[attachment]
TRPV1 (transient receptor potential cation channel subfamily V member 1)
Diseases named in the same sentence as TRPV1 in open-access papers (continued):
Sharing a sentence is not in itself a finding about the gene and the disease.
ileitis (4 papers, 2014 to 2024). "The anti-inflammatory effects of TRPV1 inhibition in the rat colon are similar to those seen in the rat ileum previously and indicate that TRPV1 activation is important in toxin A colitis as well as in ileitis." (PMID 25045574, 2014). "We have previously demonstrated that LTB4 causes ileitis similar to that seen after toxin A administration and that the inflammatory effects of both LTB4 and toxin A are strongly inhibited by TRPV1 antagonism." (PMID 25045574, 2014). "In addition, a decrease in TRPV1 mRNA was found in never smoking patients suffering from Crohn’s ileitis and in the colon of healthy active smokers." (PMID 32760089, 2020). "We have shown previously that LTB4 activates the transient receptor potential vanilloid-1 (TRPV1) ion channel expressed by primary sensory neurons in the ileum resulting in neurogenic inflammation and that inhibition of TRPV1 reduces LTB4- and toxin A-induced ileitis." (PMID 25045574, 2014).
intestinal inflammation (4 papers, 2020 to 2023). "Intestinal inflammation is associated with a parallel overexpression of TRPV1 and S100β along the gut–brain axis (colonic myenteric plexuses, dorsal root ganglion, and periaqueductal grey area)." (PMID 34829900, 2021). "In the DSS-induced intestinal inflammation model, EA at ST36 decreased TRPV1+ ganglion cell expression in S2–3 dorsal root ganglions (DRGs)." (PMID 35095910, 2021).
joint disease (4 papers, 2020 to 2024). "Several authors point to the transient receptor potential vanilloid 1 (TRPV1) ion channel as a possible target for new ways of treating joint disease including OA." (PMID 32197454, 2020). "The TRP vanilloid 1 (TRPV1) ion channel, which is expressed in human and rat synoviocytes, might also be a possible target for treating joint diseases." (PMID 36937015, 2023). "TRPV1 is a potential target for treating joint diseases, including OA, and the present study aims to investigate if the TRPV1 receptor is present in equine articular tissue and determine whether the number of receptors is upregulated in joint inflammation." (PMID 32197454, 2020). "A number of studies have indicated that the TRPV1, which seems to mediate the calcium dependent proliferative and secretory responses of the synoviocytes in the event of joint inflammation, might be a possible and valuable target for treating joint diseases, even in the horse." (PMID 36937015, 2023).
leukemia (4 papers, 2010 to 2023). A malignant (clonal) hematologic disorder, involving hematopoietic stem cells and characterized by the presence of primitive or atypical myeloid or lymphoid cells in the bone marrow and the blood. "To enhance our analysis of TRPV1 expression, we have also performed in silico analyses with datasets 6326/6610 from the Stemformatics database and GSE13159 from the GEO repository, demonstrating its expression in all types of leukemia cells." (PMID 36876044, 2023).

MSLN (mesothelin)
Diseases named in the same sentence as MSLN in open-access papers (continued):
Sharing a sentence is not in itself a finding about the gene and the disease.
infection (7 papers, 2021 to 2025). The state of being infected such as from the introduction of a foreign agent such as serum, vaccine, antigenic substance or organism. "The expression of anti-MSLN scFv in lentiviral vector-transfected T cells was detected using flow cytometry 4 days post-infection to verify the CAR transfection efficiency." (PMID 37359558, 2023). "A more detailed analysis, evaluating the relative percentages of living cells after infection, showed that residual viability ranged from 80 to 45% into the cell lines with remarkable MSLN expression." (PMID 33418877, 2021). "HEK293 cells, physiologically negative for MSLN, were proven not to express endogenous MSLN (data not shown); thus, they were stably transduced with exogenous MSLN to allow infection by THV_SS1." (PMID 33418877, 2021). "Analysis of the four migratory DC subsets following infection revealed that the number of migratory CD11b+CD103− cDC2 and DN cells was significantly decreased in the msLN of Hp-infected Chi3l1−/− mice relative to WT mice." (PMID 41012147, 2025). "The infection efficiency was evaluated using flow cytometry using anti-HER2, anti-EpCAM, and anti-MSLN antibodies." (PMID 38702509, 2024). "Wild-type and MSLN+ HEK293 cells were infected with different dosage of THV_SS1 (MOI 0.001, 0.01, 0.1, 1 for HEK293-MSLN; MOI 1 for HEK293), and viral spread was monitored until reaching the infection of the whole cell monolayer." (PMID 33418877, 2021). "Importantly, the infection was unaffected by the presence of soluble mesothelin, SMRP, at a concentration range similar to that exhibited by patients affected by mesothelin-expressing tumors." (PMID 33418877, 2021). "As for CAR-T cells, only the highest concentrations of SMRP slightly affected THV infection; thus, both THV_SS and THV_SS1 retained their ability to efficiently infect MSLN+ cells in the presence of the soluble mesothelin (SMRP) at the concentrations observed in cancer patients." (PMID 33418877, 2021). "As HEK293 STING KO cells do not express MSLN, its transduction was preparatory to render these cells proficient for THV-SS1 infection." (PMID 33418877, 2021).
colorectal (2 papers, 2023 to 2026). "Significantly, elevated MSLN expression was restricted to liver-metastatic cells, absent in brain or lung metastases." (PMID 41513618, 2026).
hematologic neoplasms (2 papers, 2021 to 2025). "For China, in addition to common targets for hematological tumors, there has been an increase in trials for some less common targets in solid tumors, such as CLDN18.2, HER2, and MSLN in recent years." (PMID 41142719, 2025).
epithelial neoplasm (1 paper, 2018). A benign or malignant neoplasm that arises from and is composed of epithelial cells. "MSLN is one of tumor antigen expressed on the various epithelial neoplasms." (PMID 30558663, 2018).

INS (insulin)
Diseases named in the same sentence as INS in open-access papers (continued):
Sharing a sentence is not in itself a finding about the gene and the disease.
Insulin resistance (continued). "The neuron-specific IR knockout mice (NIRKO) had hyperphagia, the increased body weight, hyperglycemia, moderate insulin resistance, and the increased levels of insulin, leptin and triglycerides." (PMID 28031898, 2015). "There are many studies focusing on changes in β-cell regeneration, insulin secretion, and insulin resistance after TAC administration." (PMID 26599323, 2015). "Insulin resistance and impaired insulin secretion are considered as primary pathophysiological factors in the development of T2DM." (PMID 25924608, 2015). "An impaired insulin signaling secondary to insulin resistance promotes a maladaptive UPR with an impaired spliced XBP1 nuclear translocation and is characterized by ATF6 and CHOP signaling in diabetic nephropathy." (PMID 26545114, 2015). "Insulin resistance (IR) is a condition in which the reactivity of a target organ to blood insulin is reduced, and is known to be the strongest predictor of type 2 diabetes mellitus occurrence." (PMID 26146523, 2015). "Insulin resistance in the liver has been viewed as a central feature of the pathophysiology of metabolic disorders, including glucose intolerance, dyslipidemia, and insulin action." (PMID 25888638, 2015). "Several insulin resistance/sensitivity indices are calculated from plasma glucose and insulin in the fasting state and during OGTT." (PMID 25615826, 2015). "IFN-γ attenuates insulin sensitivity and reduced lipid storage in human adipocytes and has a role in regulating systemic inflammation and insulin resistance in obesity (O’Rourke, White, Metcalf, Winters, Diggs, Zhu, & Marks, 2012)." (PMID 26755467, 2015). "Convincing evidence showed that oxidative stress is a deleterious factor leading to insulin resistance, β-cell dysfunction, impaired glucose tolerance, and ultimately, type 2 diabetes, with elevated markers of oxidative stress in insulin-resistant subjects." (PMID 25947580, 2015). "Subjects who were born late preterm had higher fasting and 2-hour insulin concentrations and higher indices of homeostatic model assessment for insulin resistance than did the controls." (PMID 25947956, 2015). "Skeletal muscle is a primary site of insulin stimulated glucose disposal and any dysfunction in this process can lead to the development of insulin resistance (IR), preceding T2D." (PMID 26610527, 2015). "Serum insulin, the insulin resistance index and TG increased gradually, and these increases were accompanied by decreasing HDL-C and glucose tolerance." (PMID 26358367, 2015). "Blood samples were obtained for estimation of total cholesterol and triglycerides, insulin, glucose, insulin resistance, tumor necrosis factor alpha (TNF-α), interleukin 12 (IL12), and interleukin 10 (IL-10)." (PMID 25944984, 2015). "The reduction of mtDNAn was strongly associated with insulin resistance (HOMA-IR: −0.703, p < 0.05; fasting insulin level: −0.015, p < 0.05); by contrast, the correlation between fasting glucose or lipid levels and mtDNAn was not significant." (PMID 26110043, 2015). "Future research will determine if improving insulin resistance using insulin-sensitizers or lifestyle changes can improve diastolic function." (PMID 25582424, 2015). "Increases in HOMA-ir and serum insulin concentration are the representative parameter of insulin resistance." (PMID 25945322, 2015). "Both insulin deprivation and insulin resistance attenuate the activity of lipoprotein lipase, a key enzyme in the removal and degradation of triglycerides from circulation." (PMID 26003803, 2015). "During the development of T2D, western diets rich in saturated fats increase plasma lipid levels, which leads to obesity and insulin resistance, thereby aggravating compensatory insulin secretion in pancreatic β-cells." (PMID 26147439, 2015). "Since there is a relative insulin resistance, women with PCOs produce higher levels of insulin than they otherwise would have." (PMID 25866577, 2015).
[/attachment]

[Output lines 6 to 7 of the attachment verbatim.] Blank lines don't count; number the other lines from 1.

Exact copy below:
joint disease (4 papers, 2020 to 2024). "Several authors point to the transient receptor potential vanilloid 1 (TRPV1) ion channel as a possible target for new ways of treating joint disease including OA." (PMID 32197454, 2020). "The TRP vanilloid 1 (TRPV1) ion channel, which is expressed in human and rat synoviocytes, might also be a possible target for treating joint diseases." (PMID 36937015, 2023). "TRPV1 is a potential target for treating joint diseases, including OA, and the present study aims to investigate if the TRPV1 receptor is present in equine articular tissue and determine whether the number of receptors is upregulated in joint inflammation." (PMID 32197454, 2020). "A number of studies have indicated that the TRPV1, which seems to mediate the calcium dependent proliferative and secretory responses of the synoviocytes in the event of joint inflammation, might be a possible and valuable target for treating joint diseases, even in the horse." (PMID 36937015, 2023).
leukemia (4 papers, 2010 to 2023). A malignant (clonal) hematologic disorder, involving hematopoietic stem cells and characterized by the presence of primitive or atypical myeloid or lymphoid cells in the bone marrow and the blood. "To enhance our analysis of TRPV1 expression, we have also performed in silico analyses with datasets 6326/6610 from the Stemformatics database and GSE13159 from the GEO repository, demonstrating its expression in all types of leukemia cells." (PMID 36876044, 2023).